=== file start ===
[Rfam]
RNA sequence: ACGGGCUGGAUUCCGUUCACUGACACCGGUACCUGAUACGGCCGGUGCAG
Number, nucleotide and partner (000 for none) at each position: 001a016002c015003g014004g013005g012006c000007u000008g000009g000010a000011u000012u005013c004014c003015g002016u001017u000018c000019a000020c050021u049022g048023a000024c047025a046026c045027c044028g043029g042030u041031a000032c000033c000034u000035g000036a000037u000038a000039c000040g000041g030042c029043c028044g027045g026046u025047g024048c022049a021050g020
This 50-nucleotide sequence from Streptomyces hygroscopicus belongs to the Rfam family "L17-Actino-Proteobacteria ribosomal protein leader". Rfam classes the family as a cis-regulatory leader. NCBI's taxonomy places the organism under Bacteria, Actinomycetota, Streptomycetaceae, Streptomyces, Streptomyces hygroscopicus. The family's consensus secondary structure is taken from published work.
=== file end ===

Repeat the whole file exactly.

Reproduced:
[Rfam]
RNA sequence: ACGGGCUGGAUUCCGUUCACUGACACCGGUACCUGAUACGGCCGGUGCAG
Number, nucleotide and partner (000 for none) at each position: 001a016002c015003g014004g013005g012006c000007u000008g000009g000010a000011u000012u005013c004014c003015g002016u001017u000018c000019a000020c050021u049022g048023a000024c047025a046026c045027c044028g043029g042030u041031a000032c000033c000034u000035g000036a000037u000038a000039c000040g000041g030042c029043c028044g027045g026046u025047g024048c022049a021050g020
This 50-nucleotide sequence from Streptomyces hygroscopicus belongs to the Rfam family "L17-Actino-Proteobacteria ribosomal protein leader". Rfam classes the family as a cis-regulatory leader. NCBI's taxonomy places the organism under Bacteria, Actinomycetota, Streptomycetaceae, Streptomyces, Streptomyces hygroscopicus. The family's consensus secondary structure is taken from published work.